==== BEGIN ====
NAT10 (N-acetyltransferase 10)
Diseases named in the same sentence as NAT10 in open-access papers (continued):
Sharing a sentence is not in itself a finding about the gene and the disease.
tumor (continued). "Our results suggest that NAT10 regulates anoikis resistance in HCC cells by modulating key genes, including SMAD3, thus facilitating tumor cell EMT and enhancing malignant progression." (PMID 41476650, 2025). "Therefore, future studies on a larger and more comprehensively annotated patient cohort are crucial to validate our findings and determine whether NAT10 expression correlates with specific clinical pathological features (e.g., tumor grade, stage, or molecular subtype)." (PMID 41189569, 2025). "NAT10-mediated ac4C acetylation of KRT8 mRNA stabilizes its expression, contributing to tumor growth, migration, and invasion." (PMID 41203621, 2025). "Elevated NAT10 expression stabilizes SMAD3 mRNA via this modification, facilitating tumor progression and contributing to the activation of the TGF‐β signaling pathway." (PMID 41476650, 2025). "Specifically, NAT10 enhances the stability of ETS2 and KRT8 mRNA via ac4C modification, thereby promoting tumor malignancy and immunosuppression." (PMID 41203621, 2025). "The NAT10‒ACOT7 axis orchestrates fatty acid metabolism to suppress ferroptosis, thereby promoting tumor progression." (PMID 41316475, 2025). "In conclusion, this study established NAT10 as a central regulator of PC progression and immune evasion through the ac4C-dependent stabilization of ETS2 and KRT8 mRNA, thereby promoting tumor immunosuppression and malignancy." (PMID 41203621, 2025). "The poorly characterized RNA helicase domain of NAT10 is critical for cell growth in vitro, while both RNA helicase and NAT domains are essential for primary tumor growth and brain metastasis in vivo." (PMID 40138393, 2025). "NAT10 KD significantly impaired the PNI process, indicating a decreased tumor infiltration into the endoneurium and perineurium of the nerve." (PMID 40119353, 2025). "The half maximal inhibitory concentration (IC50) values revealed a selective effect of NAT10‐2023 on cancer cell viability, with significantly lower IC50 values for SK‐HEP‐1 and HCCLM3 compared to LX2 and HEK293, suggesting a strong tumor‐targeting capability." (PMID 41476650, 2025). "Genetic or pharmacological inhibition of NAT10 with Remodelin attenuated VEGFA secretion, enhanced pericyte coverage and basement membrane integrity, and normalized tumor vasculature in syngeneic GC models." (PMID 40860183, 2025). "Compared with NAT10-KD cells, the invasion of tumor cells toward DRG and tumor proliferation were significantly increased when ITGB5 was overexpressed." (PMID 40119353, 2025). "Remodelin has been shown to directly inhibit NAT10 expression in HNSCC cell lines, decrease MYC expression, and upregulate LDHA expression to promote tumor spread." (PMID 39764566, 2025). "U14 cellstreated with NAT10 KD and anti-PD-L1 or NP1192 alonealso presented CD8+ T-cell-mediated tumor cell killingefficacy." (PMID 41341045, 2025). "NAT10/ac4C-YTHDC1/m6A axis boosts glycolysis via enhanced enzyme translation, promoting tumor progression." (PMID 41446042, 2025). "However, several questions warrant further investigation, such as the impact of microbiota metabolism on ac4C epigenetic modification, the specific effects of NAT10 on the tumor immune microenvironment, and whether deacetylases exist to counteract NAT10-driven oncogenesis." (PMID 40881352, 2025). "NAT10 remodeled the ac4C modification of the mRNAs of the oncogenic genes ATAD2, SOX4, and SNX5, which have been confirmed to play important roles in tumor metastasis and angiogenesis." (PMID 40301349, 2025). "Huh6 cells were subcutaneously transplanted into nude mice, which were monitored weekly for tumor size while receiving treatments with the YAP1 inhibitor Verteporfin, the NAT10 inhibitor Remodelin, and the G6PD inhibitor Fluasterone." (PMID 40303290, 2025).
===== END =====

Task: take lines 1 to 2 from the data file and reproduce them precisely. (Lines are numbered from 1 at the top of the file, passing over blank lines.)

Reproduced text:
NAT10 (N-acetyltransferase 10)
Diseases named in the same sentence as NAT10 in open-access papers (continued):